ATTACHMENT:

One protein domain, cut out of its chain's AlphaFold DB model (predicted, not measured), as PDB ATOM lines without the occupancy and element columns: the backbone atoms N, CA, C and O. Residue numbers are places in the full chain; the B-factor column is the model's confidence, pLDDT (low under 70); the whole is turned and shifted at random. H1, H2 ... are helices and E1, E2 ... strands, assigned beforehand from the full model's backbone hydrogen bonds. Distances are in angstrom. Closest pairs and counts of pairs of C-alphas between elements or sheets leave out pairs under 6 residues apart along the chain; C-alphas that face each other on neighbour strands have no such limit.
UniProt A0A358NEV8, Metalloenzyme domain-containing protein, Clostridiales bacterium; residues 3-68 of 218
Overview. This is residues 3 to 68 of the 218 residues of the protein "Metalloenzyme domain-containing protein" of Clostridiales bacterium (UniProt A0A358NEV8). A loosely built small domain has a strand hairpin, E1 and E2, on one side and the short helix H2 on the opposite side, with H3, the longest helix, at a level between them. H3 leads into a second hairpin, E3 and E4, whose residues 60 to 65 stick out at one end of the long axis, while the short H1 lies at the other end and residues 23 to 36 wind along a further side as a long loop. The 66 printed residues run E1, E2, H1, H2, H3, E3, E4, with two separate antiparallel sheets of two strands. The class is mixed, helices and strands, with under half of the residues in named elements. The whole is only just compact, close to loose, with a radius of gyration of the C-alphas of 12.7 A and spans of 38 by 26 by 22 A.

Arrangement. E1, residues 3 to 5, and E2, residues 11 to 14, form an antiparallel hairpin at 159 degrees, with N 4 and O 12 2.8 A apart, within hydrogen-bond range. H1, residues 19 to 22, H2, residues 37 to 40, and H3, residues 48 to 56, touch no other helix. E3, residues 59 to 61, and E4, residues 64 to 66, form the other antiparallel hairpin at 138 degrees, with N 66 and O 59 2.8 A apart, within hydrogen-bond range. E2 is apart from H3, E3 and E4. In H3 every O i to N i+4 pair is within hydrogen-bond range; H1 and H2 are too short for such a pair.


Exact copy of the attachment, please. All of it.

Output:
One protein domain, cut out of its chain's AlphaFold DB model (predicted, not measured), as PDB ATOM lines without the occupancy and element columns: the backbone atoms N, CA, C and O. Residue numbers are places in the full chain; the B-factor column is the model's confidence, pLDDT (low under 70); the whole is turned and shifted at random. H1, H2 ... are helices and E1, E2 ... strands, assigned beforehand from the full model's backbone hydrogen bonds. Distances are in angstrom. Closest pairs and counts of pairs of C-alphas between elements or sheets leave out pairs under 6 residues apart along the chain; C-alphas that face each other on neighbour strands have no such limit.
UniProt A0A358NEV8, Metalloenzyme domain-containing protein, Clostridiales bacterium; residues 3-68 of 218
Overview. This is residues 3 to 68 of the 218 residues of the protein "Metalloenzyme domain-containing protein" of Clostridiales bacterium (UniProt A0A358NEV8). A loosely built small domain has a strand hairpin, E1 and E2, on one side and the short helix H2 on the opposite side, with H3, the longest helix, at a level between them. H3 leads into a second hairpin, E3 and E4, whose residues 60 to 65 stick out at one end of the long axis, while the short H1 lies at the other end and residues 23 to 36 wind along a further side as a long loop. The 66 printed residues run E1, E2, H1, H2, H3, E3, E4, with two separate antiparallel sheets of two strands. The class is mixed, helices and strands, with under half of the residues in named elements. The whole is only just compact, close to loose, with a radius of gyration of the C-alphas of 12.7 A and spans of 38 by 26 by 22 A.

Arrangement. E1, residues 3 to 5, and E2, residues 11 to 14, form an antiparallel hairpin at 159 degrees, with N 4 and O 12 2.8 A apart, within hydrogen-bond range. H1, residues 19 to 22, H2, residues 37 to 40, and H3, residues 48 to 56, touch no other helix. E3, residues 59 to 61, and E4, residues 64 to 66, form the other antiparallel hairpin at 138 degrees, with N 66 and O 59 2.8 A apart, within hydrogen-bond range. E2 is apart from H3, E3 and E4. In H3 every O i to N i+4 pair is within hydrogen-bond range; H1 and H2 are too short for such a pair.